In the shadow of World War II (1941), the New York Times took notice of another couple who were married seventy-six years: Mr. and Mrs. Joseph Rockwell of Danbury, Connecticut. Joseph was a prisoner of the Confederate Army during the Civil War, returned to Danbury and married his childhood sweetheart, whom he had courted since she was fourteen years old. The Times also noted their seventy-seventh anniversary in passing. We lose touch after 1942. An even longer marriage was recorded by Mr. and Mrs. James Pratt who were married seventy-eight years before he died in 1946. As of 1944, the Pratts were supposedly the longest married couple in the United States (according to a national survey conducted by a flour company). In subsequent years, however, we find several couples that have established even more impressive records of longevity. Mr. and Mrs. Francis Miller of Madison Indiana celebrated their seventy-ninth anniversary in 1956. They received a congratulatory message from President Eisenhower (who was himself one half of a long-term relationship, having been married to Mamie for more than fifty years).

In the western United States, we find two marriages that lasted for seventy-nine years. Peter and Celestrina Peterson of Fairview, Utah commented on their seventy-nine years together. In 1957, Mr. Peterson suggested that “plain living and very fair health” contributed to their longevity. He also credited God and the fact that neither he nor his wife have ever smoked or imbibed. These latter factors certainly contributed to the lengthening of their individual lives and may have contributed to the longevity of their marriage — but did these factors make their time together more pleasant? Neither Mr. nor Mrs. Peterson commented from this perspective. Drusilla Keith and Ben Hartley were both sixteen years old when they married in London County) Tennessee in 1875. Seventy-nine years later they celebrated their anniversary in Sagle, Idaho. Like the Rockwells of Danbury Connecticut, they grew up near one another, living on adjoining farms. Dursilla and Ben had more than one hundred descendants at the time of their anniversary in 1954.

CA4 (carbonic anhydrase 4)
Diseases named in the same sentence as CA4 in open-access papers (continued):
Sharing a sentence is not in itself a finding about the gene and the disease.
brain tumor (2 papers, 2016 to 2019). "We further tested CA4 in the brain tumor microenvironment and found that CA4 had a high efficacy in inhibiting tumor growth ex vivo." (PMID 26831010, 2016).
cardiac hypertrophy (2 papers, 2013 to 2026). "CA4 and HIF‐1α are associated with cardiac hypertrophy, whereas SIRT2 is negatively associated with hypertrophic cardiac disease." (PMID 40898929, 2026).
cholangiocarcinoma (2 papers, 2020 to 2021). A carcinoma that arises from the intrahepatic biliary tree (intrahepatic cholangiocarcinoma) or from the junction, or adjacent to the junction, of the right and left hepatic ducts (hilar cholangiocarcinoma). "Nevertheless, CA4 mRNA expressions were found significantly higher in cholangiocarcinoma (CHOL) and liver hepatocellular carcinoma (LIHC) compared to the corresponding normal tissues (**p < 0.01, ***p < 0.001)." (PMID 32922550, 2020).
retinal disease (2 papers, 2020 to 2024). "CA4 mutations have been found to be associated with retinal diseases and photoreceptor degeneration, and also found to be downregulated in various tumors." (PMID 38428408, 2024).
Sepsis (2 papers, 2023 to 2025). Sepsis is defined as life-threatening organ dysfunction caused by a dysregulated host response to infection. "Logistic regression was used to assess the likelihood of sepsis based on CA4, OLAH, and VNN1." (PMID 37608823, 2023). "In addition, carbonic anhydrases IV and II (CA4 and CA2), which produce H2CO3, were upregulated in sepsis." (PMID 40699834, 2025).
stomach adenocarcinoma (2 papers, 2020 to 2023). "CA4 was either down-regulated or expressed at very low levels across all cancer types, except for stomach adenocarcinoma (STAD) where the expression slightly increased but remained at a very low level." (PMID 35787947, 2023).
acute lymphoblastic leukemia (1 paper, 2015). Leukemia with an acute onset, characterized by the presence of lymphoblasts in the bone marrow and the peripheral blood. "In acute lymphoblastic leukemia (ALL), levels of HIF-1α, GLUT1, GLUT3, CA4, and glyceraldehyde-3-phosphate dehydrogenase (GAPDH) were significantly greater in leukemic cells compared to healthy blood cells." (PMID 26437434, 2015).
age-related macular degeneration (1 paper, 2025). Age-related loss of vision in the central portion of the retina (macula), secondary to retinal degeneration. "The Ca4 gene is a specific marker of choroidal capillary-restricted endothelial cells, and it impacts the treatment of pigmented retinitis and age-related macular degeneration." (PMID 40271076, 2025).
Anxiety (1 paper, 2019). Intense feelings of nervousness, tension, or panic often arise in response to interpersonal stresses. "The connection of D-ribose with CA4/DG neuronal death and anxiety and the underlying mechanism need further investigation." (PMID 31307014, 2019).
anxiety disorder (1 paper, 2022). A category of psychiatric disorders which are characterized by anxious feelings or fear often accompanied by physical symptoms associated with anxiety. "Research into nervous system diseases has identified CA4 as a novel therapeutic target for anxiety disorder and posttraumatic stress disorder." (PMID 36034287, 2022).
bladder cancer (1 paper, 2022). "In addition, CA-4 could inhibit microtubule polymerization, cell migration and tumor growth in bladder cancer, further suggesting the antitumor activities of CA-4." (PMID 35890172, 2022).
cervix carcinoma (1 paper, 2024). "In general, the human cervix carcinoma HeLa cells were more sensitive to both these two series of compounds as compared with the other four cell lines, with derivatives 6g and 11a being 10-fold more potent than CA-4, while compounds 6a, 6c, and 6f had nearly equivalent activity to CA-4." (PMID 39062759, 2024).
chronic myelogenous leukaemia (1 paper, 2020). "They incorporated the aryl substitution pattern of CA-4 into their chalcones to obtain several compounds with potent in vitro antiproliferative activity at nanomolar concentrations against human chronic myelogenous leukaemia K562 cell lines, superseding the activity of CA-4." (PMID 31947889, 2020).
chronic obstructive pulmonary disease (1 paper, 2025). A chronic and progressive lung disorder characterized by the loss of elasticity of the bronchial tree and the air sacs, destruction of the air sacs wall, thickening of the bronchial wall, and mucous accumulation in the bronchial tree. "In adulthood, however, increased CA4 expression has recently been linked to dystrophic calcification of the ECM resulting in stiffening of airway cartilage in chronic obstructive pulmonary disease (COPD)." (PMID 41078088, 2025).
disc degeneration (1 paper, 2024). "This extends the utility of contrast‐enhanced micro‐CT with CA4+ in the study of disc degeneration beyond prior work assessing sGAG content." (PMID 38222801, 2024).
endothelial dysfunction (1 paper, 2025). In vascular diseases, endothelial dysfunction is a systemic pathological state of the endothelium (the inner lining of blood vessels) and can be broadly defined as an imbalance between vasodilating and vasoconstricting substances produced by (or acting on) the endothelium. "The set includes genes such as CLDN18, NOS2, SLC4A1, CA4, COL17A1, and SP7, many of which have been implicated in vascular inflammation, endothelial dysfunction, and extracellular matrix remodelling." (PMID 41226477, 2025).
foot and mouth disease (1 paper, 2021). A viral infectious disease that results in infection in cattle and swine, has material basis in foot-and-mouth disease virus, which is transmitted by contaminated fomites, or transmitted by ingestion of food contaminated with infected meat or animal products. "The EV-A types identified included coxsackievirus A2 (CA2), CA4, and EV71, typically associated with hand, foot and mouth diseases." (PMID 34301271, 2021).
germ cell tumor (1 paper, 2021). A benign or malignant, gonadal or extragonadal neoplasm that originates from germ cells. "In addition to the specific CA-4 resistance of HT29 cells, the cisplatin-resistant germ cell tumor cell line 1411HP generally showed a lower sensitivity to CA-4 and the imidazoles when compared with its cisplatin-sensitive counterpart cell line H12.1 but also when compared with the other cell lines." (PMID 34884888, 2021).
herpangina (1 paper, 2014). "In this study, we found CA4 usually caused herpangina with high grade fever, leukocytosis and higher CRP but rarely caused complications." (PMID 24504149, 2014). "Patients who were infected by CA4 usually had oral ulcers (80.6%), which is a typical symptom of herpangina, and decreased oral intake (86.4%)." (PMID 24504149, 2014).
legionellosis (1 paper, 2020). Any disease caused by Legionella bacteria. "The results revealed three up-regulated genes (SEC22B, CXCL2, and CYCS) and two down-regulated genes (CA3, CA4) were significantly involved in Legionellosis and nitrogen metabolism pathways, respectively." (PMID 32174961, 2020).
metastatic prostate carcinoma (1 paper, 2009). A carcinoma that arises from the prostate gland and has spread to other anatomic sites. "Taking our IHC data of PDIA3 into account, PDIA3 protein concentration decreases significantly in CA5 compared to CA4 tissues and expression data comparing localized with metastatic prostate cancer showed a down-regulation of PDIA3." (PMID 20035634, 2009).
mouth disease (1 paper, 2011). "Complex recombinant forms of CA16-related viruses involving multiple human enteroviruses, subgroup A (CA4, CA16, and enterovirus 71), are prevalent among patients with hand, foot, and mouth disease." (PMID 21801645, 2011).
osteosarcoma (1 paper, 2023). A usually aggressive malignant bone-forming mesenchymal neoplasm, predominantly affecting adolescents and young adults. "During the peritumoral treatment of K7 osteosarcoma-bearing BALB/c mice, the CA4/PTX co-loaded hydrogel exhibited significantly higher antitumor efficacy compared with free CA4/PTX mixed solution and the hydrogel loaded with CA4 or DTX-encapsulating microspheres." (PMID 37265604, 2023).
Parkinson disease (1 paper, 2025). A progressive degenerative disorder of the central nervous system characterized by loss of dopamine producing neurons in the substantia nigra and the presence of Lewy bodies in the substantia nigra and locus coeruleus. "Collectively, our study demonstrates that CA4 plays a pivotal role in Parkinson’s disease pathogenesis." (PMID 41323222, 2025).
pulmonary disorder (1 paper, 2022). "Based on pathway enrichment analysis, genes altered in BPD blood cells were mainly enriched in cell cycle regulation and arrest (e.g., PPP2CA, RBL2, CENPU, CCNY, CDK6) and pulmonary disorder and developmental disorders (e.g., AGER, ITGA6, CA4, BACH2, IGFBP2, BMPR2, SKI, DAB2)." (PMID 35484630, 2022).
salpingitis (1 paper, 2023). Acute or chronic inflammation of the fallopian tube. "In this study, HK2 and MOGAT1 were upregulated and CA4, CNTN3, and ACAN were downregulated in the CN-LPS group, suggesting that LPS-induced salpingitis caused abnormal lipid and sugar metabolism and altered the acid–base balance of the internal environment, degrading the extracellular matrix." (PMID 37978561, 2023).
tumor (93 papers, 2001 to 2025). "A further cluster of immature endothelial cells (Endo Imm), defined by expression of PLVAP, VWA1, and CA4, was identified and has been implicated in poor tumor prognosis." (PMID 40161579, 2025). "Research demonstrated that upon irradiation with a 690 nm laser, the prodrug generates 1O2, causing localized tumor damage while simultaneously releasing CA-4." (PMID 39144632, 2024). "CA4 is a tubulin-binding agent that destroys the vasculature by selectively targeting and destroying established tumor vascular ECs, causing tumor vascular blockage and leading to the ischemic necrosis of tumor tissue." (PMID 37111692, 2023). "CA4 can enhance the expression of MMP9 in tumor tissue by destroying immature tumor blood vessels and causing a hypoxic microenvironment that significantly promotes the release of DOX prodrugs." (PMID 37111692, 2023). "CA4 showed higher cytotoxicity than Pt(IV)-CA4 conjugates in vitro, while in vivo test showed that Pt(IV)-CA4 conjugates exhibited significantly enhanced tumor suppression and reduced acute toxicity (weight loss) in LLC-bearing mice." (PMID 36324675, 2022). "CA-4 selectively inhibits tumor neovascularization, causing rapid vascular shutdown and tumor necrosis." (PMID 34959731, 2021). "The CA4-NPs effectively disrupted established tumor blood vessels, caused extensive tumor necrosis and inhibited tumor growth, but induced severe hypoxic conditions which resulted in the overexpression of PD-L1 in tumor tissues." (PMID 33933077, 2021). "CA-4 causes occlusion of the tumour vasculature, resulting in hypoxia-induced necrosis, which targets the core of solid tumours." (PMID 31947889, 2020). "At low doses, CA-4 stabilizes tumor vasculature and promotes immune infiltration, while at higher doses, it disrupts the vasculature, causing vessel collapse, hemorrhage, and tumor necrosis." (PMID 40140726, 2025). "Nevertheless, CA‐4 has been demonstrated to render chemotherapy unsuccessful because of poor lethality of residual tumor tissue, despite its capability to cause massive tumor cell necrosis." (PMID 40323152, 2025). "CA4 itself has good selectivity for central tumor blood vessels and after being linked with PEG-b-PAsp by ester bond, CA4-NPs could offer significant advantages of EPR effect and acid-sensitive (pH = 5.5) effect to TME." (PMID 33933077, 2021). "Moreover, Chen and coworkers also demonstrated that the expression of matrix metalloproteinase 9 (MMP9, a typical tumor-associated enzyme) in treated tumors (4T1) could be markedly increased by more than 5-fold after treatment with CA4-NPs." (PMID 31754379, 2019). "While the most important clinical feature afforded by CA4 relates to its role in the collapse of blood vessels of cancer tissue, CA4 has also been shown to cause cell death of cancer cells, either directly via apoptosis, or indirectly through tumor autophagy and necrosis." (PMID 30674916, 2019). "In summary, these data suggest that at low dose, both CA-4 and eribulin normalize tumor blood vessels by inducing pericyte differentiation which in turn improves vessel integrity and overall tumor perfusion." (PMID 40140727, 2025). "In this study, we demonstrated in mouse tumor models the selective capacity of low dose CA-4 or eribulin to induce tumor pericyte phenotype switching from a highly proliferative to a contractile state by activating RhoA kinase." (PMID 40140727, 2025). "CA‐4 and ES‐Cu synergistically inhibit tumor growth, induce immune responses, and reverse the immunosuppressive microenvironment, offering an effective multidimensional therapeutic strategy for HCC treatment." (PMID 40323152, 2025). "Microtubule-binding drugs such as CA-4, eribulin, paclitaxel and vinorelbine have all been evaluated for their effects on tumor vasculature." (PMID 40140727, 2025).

One of the three longest lasting marriages in North America can be jointly claimed by the United States and Canada. Mr. and Mrs. John Henkel were married for eighty years as of 1947. They were both born in Brooklyn, New York and moved to St. Marguerite in Quebec Canada in 1872 after they were married. On the day of their eightieth anniversary, Mr. Henkel observed that: “all of our troubles are behind us. We had a lot of problems, but we overcame all of them. Our greatest problem right now is how to blow out the 80 candles our grandchildren are putting on the cake for the party tonight.” Once again, a bit of humor sprinkled in with a generous amount of honesty about the problems they confronted in their lives together. None of this “lived happily ever after.” Rather, they learned to acknowledge and confront their inevitable conflicts and difficulties in life.


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About the Author

William Bergquist

William BergquistWilliam Bergquist, Ph.D. An international coach and consultant, professor in the fields of psychology, management and public administration, author of more than 45 books, and president of a graduate school of psychology. Dr. Bergquist consults on and writes about personal, group, organizational and societal transitions and transformations. His published work ranges from the personal transitions of men and women in their 50s and the struggles of men and women in recovering from strokes to the experiences of freedom among the men and women of Eastern Europe following the collapse of the Soviet Union. In recent years, Bergquist has focused on the processes of organizational coaching. He is coauthor with Agnes Mura of coachbook, co-founder of the International Journal of Coaching in Organizations and co-founder of the International Consortium for Coaching in Organizations. His graduate school (The Professional School of Psychology: offers Master and Doctoral degrees in both clinical and organizational psychology to mature, accomplished adults.

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